Rochester, Minn. -- Mayo Clinic researchers working with colleagues in Germany have devised a much-needed multilevel safety feature for viruses used to treat cancer. In the process of making cancer-killing viruses more specific to cancer tumor cells, they report having improved the therapeutic effectiveness of viruses. They did this by engineering a modified measles virus that turns on only in the presence of secretions specific to malignant cancer cells.
In effect, the Mayo Clinic virus makeover uses proteins secreted by cancer cells as the unique key to the virus' ignition. Their report on the topic appears in the Aug. 1 edition of Cancer Research (http://cancerres.aacrjournals.org).
The investigation was performed in laboratory mice that were transplanted with a human cancer. The process is still experimental -- and thus, years away from clinical use in humans. However, the Mayo results may be immediately useful in designing improved cancer treatments for humans. "Our work shows that oncolytic measles virus particle activation can be made dependent on substances secreted by cancer cells, and this enhances safety," explains Roberto Cattaneo, Ph.D., lead researcher on the Mayo team. "By doing this, our study broadens the safeguarding strategies possible to tightly restrict the targeted virus to cancer cells."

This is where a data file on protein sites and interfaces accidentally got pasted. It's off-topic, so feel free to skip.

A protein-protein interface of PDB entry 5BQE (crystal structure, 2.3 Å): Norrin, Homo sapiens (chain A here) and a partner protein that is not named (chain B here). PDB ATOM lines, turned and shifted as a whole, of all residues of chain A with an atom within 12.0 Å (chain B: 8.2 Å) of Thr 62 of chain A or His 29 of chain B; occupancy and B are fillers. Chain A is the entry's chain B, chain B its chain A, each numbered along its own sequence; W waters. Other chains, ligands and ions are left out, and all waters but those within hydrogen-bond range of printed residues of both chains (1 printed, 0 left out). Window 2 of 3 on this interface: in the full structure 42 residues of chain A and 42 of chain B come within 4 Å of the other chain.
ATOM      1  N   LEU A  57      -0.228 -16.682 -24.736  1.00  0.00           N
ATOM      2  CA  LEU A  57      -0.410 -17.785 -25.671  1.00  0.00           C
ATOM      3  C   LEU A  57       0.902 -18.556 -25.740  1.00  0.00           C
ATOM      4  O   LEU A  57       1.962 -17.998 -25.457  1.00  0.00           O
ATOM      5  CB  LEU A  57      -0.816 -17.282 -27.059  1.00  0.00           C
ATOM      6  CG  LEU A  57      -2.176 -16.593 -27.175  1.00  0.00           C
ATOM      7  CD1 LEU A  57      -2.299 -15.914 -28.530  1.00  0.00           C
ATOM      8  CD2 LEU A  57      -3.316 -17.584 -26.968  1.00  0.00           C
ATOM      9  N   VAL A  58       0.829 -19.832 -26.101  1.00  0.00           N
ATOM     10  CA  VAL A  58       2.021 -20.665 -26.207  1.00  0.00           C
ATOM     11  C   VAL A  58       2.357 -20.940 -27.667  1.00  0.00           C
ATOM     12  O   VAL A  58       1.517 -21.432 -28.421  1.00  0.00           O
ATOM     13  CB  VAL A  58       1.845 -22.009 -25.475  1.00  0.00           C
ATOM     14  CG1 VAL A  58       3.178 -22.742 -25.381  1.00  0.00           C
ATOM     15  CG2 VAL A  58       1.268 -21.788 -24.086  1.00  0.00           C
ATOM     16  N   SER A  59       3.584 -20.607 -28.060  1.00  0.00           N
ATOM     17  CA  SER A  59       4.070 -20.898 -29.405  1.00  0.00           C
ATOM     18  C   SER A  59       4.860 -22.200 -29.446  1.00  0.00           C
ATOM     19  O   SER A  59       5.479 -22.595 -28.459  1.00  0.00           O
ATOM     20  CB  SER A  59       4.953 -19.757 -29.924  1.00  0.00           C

Significance of the Mayo Clinic Research
The Mayo researchers say their contribution is a key advance because it provides a method of designing a therapeutic virus that is safe, stable and that reliably targets and kills cancer cells. Importantly, it appears to greatly reduce the possibility that the virus would erroneously turn on and harm the patient by causing unintended infection.
As such, the Mayo innovation of the cancer-activated virus is a helpful safety advance for the promising experimental field of "oncolytic virotherapy." The phrase refers to t
Contact: Bob Nellis